As social media continues to explode, a subset of users is frustrating some posters and delighting many others. Viewed as the evil grammar police by their critics, these are the people who take time to point out grammatical and spelling mistakes in their friends’ and associates’ posts. Some of us see them as heroes.

The casual nature of Facebook, Twitter, and whatever social media channel we’ll all be using next month leads many users to take a fairly sloppy approach to communicating. As long as their meaning gets across to their followers, who cares whether it’s spelled correctly or structured properly?

Nobody, if it’s a comment about your Saturday night outing at the local tavern with your buddies. But that same sloppiness is creeping into business-related postings, and yes, that’s a concern for two reasons.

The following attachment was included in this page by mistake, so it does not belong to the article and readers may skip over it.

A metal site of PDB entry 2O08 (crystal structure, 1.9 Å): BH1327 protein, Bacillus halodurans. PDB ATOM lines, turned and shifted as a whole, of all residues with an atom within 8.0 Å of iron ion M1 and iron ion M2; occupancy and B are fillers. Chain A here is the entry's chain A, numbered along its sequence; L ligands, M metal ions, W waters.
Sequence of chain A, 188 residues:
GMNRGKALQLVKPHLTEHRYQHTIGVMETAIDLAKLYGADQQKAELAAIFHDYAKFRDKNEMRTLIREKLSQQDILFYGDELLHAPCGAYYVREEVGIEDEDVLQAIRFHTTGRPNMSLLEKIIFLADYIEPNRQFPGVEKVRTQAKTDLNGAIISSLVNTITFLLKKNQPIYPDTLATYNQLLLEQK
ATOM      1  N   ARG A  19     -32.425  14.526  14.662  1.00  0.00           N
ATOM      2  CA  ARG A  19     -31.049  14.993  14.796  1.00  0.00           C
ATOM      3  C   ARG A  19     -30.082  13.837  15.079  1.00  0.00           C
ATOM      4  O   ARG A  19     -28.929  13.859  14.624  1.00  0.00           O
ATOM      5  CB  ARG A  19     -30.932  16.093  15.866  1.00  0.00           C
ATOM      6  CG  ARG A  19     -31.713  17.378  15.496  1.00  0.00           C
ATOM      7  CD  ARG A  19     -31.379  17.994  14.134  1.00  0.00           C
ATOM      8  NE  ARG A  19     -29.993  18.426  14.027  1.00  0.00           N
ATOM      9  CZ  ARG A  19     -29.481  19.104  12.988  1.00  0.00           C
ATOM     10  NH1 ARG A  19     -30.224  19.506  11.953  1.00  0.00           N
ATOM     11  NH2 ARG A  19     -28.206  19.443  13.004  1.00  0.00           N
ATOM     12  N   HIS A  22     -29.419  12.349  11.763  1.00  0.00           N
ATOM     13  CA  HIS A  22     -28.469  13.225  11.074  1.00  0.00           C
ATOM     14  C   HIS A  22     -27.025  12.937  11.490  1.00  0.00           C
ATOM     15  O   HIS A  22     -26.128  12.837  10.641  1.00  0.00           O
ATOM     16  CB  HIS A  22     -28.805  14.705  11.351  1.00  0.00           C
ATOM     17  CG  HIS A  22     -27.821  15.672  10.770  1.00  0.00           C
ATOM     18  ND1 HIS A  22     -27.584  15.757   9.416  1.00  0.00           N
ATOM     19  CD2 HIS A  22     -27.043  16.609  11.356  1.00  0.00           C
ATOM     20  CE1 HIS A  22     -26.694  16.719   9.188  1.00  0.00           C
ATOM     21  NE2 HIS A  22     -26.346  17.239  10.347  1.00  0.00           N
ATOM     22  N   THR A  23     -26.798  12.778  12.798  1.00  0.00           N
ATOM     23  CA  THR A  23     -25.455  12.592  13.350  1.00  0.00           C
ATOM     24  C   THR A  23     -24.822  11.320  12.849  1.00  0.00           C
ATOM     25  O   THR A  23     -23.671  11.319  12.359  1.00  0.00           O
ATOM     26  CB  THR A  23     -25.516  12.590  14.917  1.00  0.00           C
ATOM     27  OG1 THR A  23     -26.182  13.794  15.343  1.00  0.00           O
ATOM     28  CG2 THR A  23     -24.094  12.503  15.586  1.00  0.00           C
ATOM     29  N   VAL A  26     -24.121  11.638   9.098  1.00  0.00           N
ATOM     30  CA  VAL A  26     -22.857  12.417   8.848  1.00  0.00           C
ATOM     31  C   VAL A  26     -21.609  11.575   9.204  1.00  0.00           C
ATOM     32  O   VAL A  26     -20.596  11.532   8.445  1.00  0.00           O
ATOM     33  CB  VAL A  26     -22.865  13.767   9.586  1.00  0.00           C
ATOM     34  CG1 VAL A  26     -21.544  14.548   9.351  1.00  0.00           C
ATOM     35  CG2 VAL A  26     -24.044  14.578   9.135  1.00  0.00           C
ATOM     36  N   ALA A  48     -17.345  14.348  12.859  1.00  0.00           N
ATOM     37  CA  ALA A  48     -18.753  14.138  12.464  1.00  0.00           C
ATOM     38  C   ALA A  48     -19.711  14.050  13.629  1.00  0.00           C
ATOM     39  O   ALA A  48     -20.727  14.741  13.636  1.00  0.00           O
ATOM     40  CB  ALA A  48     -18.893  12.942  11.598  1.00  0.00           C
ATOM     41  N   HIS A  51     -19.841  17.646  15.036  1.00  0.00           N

First, typos and misspellings suggest carelessness and imprecision, and those are characteristics most people don’t want in a vendor or business partner. If your post speaks of “air condishoners,” I’m not going to hire you to fix mine. Those “unimportant” mistakes are the written equivalent of showing up to a meeting or waiting on someone at a store counter with a big glob of mustard on your shirt or food residues around your mouth. You may have the finest personal character, but humans react to visual impressions, and no matter how kind or talented you may be, the impression those things present is that you’re a slob.

Second, using the wrong words or incorrect grammar can inject subtle changes in the meaning of your messages, and you may not even realize it. The classic example that circulates around social media is the distinction between “Let’s eat, Grandma!” and “Let’s eat Grandma!” If that isn’t popping out at you, know that one suggests that Grandma is your dinner companion, while the other suggests she’s really the main course.

1 thought on “DO TYPOS REALLY MATTER?”

  1. A topic close to my heart. More, please. I want more! Texting is teaching young people that sloppy English is acceptable, but who has time to decode business communications? (u no what i mean?)

Comments are closed.